I'm not a great defender of the Euro. I think it was a mistake. But there's one argument against the Euro that I'm not happy with. It goes something like this:
"Some of the Eurozone countries are just permanently less productive than others. The less productive countries just can't compete if they all share a common currency. They need their own devalued currency to be able to compete."
(I have a memory like a sieve, but I don't think I'm making that up, am I? Anyone got good examples?)
That's a problem (by assumption). But can having your own currency help alleviate the symptoms of that problem? Would sharing a common currency make the symptoms worse?
There's something in economics called the "Neutrality of Money". Most macroeconomists believe that money is (approximately) neutral in the long run, but not neutral in the short run.
The basic idea behind monetary neutrality is that the monetary units don't matter. If you add a zero to all the dollar bills, bank accounts, prices, and wages, and everything measured in dollars, nothing real is changed. If the economy was in equilibrium before the change, it will still be in equilibrium after the change. (And if it was in disequilibrium before the change it will be in exactly the same disequilibrium after the change too.) All things measured in dollar units will be 10 times as big as before, but anything measured in real units, like kilograms or litres, won't be affected.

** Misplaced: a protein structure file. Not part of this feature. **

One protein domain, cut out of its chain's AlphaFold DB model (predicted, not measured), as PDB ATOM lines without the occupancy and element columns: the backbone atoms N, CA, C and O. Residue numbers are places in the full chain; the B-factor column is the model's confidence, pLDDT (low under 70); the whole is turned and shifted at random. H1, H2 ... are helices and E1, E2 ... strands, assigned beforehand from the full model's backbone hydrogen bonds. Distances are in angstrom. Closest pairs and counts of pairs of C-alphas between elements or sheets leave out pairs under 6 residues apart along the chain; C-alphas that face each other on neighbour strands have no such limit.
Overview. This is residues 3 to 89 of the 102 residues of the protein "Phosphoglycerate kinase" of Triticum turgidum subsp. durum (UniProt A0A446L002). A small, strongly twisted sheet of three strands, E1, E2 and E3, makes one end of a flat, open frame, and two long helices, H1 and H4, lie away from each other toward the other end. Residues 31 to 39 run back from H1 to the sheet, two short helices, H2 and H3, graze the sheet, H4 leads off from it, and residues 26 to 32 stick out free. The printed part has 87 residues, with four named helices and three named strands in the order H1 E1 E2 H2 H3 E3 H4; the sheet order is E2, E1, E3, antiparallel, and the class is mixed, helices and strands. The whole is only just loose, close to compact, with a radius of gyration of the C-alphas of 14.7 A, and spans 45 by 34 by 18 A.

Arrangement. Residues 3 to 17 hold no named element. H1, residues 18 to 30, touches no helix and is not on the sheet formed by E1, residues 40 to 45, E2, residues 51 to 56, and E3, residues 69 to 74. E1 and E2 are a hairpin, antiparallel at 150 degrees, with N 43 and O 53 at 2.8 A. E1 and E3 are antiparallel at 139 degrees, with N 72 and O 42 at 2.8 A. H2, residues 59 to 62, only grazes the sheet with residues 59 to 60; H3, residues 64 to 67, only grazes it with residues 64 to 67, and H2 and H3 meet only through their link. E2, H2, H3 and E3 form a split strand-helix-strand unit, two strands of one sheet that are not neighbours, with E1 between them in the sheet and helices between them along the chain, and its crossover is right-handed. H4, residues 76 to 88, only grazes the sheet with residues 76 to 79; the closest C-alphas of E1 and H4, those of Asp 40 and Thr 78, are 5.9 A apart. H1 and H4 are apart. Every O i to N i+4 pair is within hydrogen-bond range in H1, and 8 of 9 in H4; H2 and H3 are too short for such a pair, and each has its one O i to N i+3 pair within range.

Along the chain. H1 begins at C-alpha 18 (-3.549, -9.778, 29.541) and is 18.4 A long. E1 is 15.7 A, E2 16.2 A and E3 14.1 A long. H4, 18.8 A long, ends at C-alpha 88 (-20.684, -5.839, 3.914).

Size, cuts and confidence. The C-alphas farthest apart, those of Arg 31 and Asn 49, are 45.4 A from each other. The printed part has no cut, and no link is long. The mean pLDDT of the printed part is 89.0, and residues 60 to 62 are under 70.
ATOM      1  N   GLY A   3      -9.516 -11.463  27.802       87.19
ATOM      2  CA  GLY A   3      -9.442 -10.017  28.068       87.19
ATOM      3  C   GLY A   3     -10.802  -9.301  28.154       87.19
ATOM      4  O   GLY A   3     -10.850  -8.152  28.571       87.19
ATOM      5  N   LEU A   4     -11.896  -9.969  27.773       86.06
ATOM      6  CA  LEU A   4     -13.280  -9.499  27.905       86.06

This applies to an open economy just as much as a closed economy. You just have to remember that the exchange rate needs to be multiplied (or divided) by 10 as well, so it takes 10 times as many dollars to buy one unit of foreign money.